Shorts: World

Auschwitz’s director: Time for change

(jta) | The Auschwitz-Birkenau Memorial and Museum has a new director. Piotr Cywinski, who took over in late October, replaced Jerzy Wroblewski, who served in the position 16 years.

Fresh from a visit to Yad Vashem in Jerusalem, Cywinski said the Auschwitz museum is in need of a makeover.

“I want to renew the main exhibition, which is about 50 years old. It’s time to speak differently about this history,” said Cywinski, 34, a Pole active in Polish-Jewish dialogue who was a member of the Auschwitz International Council before taking the museum job.

The museum is known for its repository of prisoner artifacts, including some 2,000 private photographs that once belonged to prisoners, 8,000 letters and postcards sent by prisoners from the camp and 70,000 death certificates.

JCC opens in German town

(jta) |  A Jewish community and cultural center opened in Würzburg, Germany. Opening ceremonies took place Oct. 23  for Shalom Europa, a complex that includes a synagogue, classrooms and a documentation center for Jewish history and culture.

Speakers at the opening included Charlotte Knobloch, head of the Central Council of Jews in Germany; Edmund Stoiber, prime minister of the state of Bavaria; and Ernst Cramer, chairman of the Axel Springer Foundation.

The complex is built around the site of an existing synagogue and houses the world’s largest collection of unearthed gravestones and gravestone fragments from a medieval Jewish cemetery, part of which will be on display.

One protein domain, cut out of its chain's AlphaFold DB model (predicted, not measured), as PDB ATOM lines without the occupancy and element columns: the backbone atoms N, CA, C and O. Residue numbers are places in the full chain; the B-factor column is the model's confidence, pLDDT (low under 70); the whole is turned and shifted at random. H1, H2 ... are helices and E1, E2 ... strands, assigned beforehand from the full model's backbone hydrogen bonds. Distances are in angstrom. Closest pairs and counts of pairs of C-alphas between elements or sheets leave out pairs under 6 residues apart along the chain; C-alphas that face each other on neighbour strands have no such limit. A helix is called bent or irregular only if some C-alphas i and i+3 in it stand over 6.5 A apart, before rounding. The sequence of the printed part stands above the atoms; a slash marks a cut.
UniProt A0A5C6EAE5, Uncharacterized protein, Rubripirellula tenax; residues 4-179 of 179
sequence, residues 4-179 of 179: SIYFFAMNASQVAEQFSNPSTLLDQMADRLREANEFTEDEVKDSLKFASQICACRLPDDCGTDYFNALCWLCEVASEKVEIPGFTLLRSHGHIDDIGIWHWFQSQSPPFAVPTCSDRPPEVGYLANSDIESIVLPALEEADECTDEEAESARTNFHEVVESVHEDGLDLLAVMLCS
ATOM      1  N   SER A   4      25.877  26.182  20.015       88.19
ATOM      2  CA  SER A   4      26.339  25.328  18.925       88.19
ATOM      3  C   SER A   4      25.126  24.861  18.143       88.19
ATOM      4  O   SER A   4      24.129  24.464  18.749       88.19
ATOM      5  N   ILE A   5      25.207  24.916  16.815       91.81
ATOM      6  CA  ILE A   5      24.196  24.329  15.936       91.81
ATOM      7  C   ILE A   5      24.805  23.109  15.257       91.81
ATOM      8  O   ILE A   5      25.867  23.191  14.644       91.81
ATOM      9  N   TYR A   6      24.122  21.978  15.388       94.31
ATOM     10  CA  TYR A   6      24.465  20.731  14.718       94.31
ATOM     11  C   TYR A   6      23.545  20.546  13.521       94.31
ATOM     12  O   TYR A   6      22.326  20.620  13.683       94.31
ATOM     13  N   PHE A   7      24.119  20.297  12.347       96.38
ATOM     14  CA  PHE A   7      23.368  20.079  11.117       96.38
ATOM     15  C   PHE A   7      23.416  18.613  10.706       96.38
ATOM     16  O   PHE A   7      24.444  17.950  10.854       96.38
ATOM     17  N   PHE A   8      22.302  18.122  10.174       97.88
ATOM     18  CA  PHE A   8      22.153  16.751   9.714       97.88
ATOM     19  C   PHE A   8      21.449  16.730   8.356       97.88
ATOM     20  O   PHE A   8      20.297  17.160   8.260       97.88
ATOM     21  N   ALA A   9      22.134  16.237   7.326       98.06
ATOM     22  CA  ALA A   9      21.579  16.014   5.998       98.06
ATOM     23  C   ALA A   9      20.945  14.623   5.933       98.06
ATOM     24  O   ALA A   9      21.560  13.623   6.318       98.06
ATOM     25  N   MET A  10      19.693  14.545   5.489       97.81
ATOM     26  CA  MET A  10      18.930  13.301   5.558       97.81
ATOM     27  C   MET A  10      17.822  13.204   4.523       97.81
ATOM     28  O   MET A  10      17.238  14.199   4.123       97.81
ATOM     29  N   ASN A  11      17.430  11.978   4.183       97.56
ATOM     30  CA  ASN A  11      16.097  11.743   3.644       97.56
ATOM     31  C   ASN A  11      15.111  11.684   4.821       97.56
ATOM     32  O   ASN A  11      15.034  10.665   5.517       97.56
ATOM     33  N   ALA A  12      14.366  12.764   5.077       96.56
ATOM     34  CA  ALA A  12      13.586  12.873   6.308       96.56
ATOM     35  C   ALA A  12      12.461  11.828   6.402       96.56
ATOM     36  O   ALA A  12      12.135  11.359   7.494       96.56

Medieval Würzburg was a center of Torah study. Most of today’s Jewish community, which numbered 1,100 as of 2004, is made up of emigrants from the former Soviet Union.

Jewish woman is beauty queen

(jta) | Europe’s new beauty queen is Jewish. Alexandra Rosenfeld, 19, won the Miss Europe 2006 title in Kiev on Friday, Oct. 27.

Rosenfeld, a student who is also Miss France, walked away with $130,000 in prize money and a diamond-studded crown.

According to media reports, the Web sites covering the pageant were hit with anti-Semitic messages after Rosenfeld’s win.

Synagogue vandalized in Russia

(ap) | Unidentified assailants painted swastikas and anti-Semitic slogans on a synagogue in a Russian Far Eastern city.

The Oct. 26 incident took place in Vladivostok, about 9,300 kilometers east of Moscow, where the perpetrators wrote “Jews go to Israel” and scribbled offensive words on the Star of David, the Federation of Jewish Communities of Russia said in a statement.

Jewish leaders in Vladivostok believed the attack could be connected to a recent gathering of radicals and skinheads in the city.

“It is obvious that the xenophobic propaganda, as well as organized meetings of nationalists, give them (radicals) a sense of power,” the federation’s spokesman, Borukh Gorin, said in the statement.

Press watchdog rejects complaint

(jta) | Britain’s Press Complaints Commission rejected a complaint from a pro-Israel watchdog group against The Guardian. The commission said two articles written in February by Chris McGreal raising parallels between Israel and apartheid-era South Africa were presented as McGreal’s personal views, not as straight reporting.

“Inherent in freedom of expression is the right for newspapers to publish challenging and partisan material, which inevitably includes political judgments with which many will disagree,” the commission decided in the complaint brought by the Committee for Accuracy in Middle East Reporting in America.

CAMERA had complained that McGreal used quotes and material to back up his claims, for instance, that Israeli Arabs are denied use of public land or that Muslims are banned from living in the Jewish Quarter of Jerusalem’s Old City, without presenting contradictory evidence.

The commission said readers would realize “that other versions of a historical account of the position in Israel would undoubtedly exist.”